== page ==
Poverty Of Accused Is Not A Mitigating Factor While Awarding Punishment Under NDPS Act: Supreme Court


A bench comprising of Justices DY Chandrachud and MR Shah, in the case of Gurdev Singh vs. State of Punjab, observed that while striking balance between the mitigating and aggravating circumstances, public interest impact on the society as a whole will always be tilted in favour of the suitable higher punishment. The accused in this case was found to be in possession of 1 kg heroin which is four times more than the minimum commercial quantity.

The Special Court convicted the accused for the offense punishable under Section 21 of the Act and sentences him to 15 years rigorous imprisonment and fine of Rs. 2 Lacs. As the High Court dismissed his appeal, the accused approached the Supreme Court, which upheld the conviction and sentence imposed. The Bench observed that the quantity of narcotic substance recovered is a relevant factor that can be taken into account for imposing higher than the minimum punishment under NDPS.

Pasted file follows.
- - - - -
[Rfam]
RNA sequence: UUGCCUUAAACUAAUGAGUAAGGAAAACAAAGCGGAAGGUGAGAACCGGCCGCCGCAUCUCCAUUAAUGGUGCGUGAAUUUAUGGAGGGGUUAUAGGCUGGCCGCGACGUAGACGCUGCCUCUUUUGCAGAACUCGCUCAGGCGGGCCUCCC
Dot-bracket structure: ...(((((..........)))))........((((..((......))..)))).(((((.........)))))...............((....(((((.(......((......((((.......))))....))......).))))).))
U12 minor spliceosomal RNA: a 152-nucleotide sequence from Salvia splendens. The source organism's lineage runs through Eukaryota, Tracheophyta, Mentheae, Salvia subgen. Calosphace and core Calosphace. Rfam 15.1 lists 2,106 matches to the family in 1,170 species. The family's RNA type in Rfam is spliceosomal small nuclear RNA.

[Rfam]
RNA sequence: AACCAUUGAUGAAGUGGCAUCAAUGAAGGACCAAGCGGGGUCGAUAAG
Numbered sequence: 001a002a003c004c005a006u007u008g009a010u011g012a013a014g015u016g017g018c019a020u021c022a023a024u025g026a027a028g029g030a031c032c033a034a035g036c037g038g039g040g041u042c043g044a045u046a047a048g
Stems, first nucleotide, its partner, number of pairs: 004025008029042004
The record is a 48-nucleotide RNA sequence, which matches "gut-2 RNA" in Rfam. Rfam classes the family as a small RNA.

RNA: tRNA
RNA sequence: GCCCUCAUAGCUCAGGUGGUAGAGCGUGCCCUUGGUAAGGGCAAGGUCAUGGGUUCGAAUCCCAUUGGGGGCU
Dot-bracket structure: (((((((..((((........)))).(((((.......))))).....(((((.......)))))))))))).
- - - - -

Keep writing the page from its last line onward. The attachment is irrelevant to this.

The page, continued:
In the appeal to the Apex Court, the accused contended that the mitigating circumstances are more in favour of the accused and therefore in the facts and circumstances of the case the punishment/sentence higher than the minimum provided under the Act is not warranted. It was submitted that the accused is a poor man and the only breadwinner of the family. The Court observed that these crimes have a deadly impact on society as a whole and thus while awarding the sentence/punishment in the case of NDPS Act, the interest of society as a whole is also required to be taken in consideration. 

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